In Nairobi, the capital city of Kenya, most of the 3 million residents endure lives of extreme poverty—somehow persevering on a daily income of less than $1 a day.
Inevitably, slums have taken hold surrounding the more affluent neighborhoods, with associated high crime and meager availability of medical care. The few schools serving the disadvantaged community are beyond the means of most parents.
In such an environment, the combination of street children and drug addiction is a heartbreaking and growing complication.
But with its mandate to serve “the poorest of the poor,” Don Bosco Boys’ Town is making a real impact—transforming the lives of hundreds of destitute young people by providing a practical path out of poverty.
Established by the Salesians in the mid-1980s, it now provides technical and trade skills training to more than 300 students a year, and has long since opened its doors to girls as well. But its mission extends beyond job training, with a greater vision—to offer each student the opportunity for a life of dignity and good citizenship.
The two-year training program covers a wide variety of vocations, including electrical, carpentry, plumbing, welding, auto repair, dress-making, secretarial and a full spectrum of computer-related jobs. As part of a well-rounded education, extra-curricular programs—such as sports, music, scouting and prayer groups—are included. After graduation, the job placement statistics are excellent, with more than 80% of the graduates employed in their fields of study.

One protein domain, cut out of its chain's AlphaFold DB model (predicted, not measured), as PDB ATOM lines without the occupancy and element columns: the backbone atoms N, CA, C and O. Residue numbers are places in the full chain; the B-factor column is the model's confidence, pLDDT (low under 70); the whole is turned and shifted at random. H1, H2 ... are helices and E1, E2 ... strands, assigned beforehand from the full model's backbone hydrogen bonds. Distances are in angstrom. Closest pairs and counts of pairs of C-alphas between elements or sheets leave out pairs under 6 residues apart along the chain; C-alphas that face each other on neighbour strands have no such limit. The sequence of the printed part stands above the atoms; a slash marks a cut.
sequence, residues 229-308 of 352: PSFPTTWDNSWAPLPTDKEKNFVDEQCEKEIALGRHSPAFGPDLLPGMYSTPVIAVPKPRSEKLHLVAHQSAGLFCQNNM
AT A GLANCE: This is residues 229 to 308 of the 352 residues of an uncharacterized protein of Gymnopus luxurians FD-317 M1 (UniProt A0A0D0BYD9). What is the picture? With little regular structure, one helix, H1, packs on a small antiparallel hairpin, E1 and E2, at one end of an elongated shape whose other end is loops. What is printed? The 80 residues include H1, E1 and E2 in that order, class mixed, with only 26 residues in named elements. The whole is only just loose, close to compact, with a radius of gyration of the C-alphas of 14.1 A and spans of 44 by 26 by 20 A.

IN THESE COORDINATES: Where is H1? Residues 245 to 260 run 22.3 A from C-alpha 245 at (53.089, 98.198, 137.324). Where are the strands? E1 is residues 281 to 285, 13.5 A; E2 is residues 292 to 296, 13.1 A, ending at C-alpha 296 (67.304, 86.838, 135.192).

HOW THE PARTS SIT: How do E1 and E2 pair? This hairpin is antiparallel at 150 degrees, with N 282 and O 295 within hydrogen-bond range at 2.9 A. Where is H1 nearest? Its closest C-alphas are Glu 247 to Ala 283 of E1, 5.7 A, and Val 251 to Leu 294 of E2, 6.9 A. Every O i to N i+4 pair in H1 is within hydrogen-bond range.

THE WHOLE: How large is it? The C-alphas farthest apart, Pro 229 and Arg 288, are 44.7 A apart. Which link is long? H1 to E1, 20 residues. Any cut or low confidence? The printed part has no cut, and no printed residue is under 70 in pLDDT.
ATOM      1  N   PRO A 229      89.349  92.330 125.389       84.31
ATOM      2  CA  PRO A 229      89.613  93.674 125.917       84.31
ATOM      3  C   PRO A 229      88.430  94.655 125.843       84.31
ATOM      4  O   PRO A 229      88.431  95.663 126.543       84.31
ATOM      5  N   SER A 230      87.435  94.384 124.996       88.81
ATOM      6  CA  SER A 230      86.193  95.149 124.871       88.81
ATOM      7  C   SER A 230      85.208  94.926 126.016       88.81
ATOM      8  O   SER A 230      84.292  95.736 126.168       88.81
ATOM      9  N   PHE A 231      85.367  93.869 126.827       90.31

Hundreds of young lives are transformed by the experience at Don Bosco Boys' Town. Like Luciane Kimasha, a soft-spoken young woman, whose mother died in an accident and her father “soon followed due to the stress.” Orphaned and moving constantly among the houses of neighbors and relatives, a friend told her about Don Bosco Boys’ Town. She filled out the application and was accepted.
“I’m going to be a car mechanic,” Luciane explains quietly but with pride lighting up her eyes. “I was the only girl in the automotive program, but I never gave up! In the second year, another girl joined me, so now there are two of us. From the moment I set foot in here, I got very many advantages. First, I learned my automotive mechanics and I can handle any issue. But I also got spiritual nourishment in the Church and seminars on life choices.” Smiling modestly, she adds, “I have learned a lot.”
Your support of Salesian Missions enables us to fund programs like Don Bosco Boys’ Town and allows us to expand our efforts for the poor around the globe. Your contributions are a practical and effective way of demonstrating your love and compassion for children and families in need. Thank you for anything you can give today.